I won't waste your time with a lot of specifics about what makes a good talk. Go see a few and you'll quickly figure it out. The best talks make you feel smarter by helping you figure out something that you didn't know before, or possibly that no one knew before the talk started. They are packed with content and arresting images. I don't have tons of data in the numbers-and-statistics sense; I'm a morphologist. So my talks are crammed with anatomy, pictures of real animals and their parts, as much as I think I can get away with. Not horribly complicated stuff that looks like wiring diagrams, mostly gee-whiz stuff that does double duty by both (a) telling the necessary story and (b) hopefully blowing people's minds just a little. Whatever you've got, deploy it to maximum effect: hopefully just one and never more than four big, easy-to-read images (per slide) that fill the available space. Now is not the time for your avant-garde experiment in the esthetics of negative space. Beat 'em to death with pictures. Just not too many at one time.

Also, don't waste any of your finite space with some cool-looking PowerPoint theme or school emblem or research group logo on every slide. That's your space that you're using to basically brand your talk as someone else's. If you are hell-bent on using that Nike crap at all, put it on the title slide and never bring it up again.

4. Write papers that people want to read.
You probably think that's about subject matter, but it's not. It's about presentation. Richard Fortey got me to choke down several chapters on Precambrian algal slime mats and like it (in the book Life) because he made me care. The bottom line is, if you can make your audience care, you can tell them about whatever you want, no matter how esoteric or superficially uninteresting. And if you can't, all of the venomous feathered coelocanths in Liaoning won't save you.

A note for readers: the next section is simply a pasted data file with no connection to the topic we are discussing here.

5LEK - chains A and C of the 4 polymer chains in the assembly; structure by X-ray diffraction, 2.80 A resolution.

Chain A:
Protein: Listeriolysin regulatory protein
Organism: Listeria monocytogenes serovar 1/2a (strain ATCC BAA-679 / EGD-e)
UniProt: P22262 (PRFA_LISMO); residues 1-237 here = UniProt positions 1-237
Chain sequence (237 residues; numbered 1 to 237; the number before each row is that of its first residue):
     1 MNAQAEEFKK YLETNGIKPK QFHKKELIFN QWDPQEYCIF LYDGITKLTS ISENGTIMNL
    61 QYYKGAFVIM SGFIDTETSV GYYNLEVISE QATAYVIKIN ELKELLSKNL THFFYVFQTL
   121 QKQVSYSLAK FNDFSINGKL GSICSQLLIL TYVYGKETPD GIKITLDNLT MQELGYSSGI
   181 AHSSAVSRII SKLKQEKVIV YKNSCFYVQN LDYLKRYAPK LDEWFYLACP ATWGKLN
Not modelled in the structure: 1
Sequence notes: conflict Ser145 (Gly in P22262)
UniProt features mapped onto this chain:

Easy, right? But how do you make people care about worm tracks or the third principal component of variation in embryonic rat skulls? The answer is two-pronged: harness your own enthusiasm (and if there's none to harness, work on something else), and explain how your results are relevant to something that others care about. I know I theoretically have an advantage here because I work on a sexy system in sexy animals, but I have seen loads of sauropod talks and megatons of dinosaur talks and they suck about as much as all other talks, on average. And I have myself given talks that sucked, talks where I know I lost half the audience because they got up and left before I was halfway through (not at SVP, thankfully, but it was no less painful when it happened). I may tell that whole sordid tale here another time, but the upshot was that I forgot my guiding principles and led the audience into a swamp of irrelevant detail, and they promptly marched back out--right out the damn door. The fulcrum here is 'irrelevant', as in to whom? That swamp of detail looked like a garden of delights to me, but I was the one giving the talk, not an audience member suffering through it, and I got the perspective exactly wrong. Put yourself in your audience's shoes and act accordingly (or get used to failure).